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Trump Administration Has Begun Its War On Trans Students

The fight has just started

In troubling—and therefore not surprising—news, the Trump administration said yesterday that it will be examining President Obama’s directives on the treatment of transgender students, and will likely be rolling them back. At his daily carnival show, press secretary Sean Spicer said that Trump views these protections, which allow transgender students to use the bathrooms and locker rooms that align with the gender they identify with, “a states’-rights issue and not one for the federal government.”

The Obama administration, which made the defense of gay and transgender rights one of its hallmarks, guaranteed these rights under Title IX, which has caused almost half of the states in the country to sue. The case is going all the way up to the Supreme Court, with arguments scheduled to be heard next month. “That is an issue that the Department of Justice and the Department of Education are addressing,” Spicer said. “I think that there will be further guidance coming from DOJ in particular with respect not just to the executive order but also the case that is in front of the Supreme Court.” That’s right. This issue is now in the hands of the departments being led by Betsy DeVos and Jeff Sessions, the latter of whom has a shameful record when it comes to voting in favor of LGBTQI+ rights.

Spicer didn’t give concrete details on what the Trump’s actions would be, instead telling reporters to refer to what he’s said in the past. “So will there be further guidance coming out on this? I think all you have to do is look at what the president’s view has been for a long time.” But that’s the thing about Trump: You never quite know what exactly his view is. This is the same Trump who on the campaign trail said he would be okay with Caitlin Jenner using any bathroom she wanted at Trump Tower. In fact, Trump actually spoke out directly against North Carolina’s controversial bathroom law last April on the TODAY show. "North Carolina, what they're going through with all of the business that's leaving and all of the strife, and that's on both sides—you leave it the way it is," he told Matt Lauer. "People go, they use the bathroom that they feel is appropriate. There has been so little trouble."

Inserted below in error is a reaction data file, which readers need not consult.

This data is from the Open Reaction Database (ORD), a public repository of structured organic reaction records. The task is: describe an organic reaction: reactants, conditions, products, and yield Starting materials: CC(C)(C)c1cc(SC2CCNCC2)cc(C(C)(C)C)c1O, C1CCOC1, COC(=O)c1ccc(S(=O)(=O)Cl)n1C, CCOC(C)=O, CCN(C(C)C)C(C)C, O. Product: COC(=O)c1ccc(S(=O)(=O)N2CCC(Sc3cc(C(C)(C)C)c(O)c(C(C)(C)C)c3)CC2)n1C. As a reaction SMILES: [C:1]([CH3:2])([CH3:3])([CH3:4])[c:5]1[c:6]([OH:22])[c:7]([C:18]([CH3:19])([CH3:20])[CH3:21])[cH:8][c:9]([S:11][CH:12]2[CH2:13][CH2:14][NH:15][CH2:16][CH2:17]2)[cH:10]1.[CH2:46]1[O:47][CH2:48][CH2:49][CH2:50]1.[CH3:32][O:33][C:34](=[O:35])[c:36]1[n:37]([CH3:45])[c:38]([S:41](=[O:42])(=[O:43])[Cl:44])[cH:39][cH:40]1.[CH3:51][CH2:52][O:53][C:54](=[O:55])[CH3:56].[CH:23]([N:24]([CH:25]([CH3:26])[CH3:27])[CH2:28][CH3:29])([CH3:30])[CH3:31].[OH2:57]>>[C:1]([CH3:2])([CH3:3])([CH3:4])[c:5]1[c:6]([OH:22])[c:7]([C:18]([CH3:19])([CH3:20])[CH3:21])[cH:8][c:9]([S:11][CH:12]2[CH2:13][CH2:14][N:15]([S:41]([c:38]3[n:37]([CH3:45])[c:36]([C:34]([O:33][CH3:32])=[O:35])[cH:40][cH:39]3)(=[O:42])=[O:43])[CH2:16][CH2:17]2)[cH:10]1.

It was only after the Obama administration’s anti-discrimination policy came into focus that Trump directly opposed it, saying that the government had overreached. Typical.